UX designers also collect user feedback and iterate on their designs even after the product launch. This helps to ensure the design is still in line with the ever-changing users’ needs.

How to transition to a UX design role

There are three main options to facilitate your switch from web design to UX design; graduate school, bootcamps, and teaching yourself. As you can expect, every option comes with its own pros and cons. Let’s go through them:

Graduate school

There are several reasons why you may want to choose a graduate school to learn UX design. For starters, a degree can set you apart from other designers. That’s especially true if you pick a reputable university.

Graduate school also presents an excellent opportunity to meet and network with other designers. These connections will support your learning process. They will also prove valuable when seeking internships and job opportunities.

It’s not all sunshine and rainbows with graduate schools, though. For one, this is the most expensive option. However, you can use student loans to offset the financial burden. Some employers are also known to contribute to the tuition fees of their staff.

Second, studying UX design in a graduate school can be very time-consuming. You may not be able to keep your day job because many schools require you to be a full-time student. 

Last, graduate schools place a heavy focus on the academic side of UX (go figure). You don’t always get to learn how it’s actually done in the real world.

Bootcamps

Bootcamps are the shorter, usually more intense option to learn UX. They range from being self-paced to cohort-based, from being onsite to online, and as short as 12 weeks to up to a year.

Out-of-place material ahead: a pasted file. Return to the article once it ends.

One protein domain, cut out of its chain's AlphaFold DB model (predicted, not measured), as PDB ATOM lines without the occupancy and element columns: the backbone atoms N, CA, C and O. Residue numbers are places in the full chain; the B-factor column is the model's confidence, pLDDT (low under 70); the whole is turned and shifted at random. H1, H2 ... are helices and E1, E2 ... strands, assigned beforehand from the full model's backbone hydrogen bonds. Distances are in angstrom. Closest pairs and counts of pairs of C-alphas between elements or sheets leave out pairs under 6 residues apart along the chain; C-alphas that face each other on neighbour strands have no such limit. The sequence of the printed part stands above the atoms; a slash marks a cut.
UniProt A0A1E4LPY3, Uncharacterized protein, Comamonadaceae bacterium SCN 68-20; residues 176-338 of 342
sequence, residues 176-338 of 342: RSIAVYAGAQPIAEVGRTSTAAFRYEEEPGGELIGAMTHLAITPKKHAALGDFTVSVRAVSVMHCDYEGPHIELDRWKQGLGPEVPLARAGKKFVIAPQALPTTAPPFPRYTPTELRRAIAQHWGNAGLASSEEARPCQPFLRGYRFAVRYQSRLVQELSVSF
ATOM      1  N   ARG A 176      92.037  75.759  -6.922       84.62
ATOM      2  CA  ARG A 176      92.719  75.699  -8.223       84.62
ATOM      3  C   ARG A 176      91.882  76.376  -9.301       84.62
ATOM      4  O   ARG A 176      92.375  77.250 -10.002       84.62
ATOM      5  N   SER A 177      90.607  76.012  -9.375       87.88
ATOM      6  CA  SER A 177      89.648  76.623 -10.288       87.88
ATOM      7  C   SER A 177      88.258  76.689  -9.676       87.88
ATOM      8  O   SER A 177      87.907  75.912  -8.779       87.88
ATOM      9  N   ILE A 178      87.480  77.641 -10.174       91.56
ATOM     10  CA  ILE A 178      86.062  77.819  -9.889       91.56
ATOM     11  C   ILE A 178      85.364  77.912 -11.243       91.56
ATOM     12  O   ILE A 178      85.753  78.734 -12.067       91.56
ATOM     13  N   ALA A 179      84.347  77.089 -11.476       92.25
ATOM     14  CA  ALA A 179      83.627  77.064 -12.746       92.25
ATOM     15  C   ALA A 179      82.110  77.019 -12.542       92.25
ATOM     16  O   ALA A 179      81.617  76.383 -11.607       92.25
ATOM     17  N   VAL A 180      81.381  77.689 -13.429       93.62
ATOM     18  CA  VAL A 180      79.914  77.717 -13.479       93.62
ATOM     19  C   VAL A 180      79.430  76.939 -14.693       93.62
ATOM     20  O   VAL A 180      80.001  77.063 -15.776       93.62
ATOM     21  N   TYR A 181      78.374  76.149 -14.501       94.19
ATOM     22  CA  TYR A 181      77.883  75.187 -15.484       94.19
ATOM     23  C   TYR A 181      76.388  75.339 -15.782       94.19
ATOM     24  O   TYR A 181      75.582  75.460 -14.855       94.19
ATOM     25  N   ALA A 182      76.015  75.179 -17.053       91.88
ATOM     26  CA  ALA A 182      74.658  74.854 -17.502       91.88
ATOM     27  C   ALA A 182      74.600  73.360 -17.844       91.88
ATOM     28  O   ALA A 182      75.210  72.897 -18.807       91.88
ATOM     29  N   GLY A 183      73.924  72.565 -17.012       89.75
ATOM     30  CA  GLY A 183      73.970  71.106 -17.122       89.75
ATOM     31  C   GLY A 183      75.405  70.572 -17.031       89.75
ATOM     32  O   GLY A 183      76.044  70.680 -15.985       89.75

In our opinion, any bootcamp that’s less than 12 weeks doesn’t provide you enough time to truly learn and apply the concepts. That’s fine if you don’t plan on transitioning to UX and just want to add it to your skillset. But, if you do want to become a UX designer, then you’ll need to consider a longer, more immersive option.

Bootcamps are not the cheapest option on this list, but they are cheaper than graduate school. A good UX design bootcamp can cost anything from $4,000 to $16,000. By the end of the bootcamp, you’ll have gone over a vast amount of knowledge and will have worked on multiple UX projects. On top of that, you will access a community of mentors and fellow UX designers.

Some bootcamps also help students get their first internship or job. Some go as far as guaranteeing your money back if you do not get a job within a specified period. Don’t buy into the hype of a job guarantee, though. We talk about this extensively in our other article on the subject.

On the flip side, there are way too many UX design bootcamps out there. Only a handful of them are worth your investment. You must do thorough research before putting your hard-earned money towards any of them.

Our program: UX/UI Expert. Transition from graphic design to UX in just 24 weeks.

In case you’re interested, our program, UX/UI Expert, is a program made exclusively for Graphic, Visual, and UI designers. Check it out!

Here are some tips to help you choose the right UX design bootcamp:

  • Go through the course outline and learn how regularly the outline is updated.
  • Check out the course reviews. Don’t just rely on the company’s website for reviews. Use Reddit to search for honest responses from previous bootcamp grads. With that in mind, consider reaching out to past students through Reddit or LinkedIn to discuss their experience.
  • If possible, talk to the bootcamp instructors. See if you vibe with them and get a sense of everything you’ll learn.
  • Determine if you’ll be working on predetermined projects or if you’ll be able to choose your UX case studies. If you work on pre-canned projects, you won’t get to practice the full UX process. On top of that, you’ll have the exact same projects that everyone else worked on. Therefore, your portfolio won’t stand out. It will be absolutely obvious that you’re a bootcamp grad. In our opinion, this is one of the biggest downfalls of bootcamps.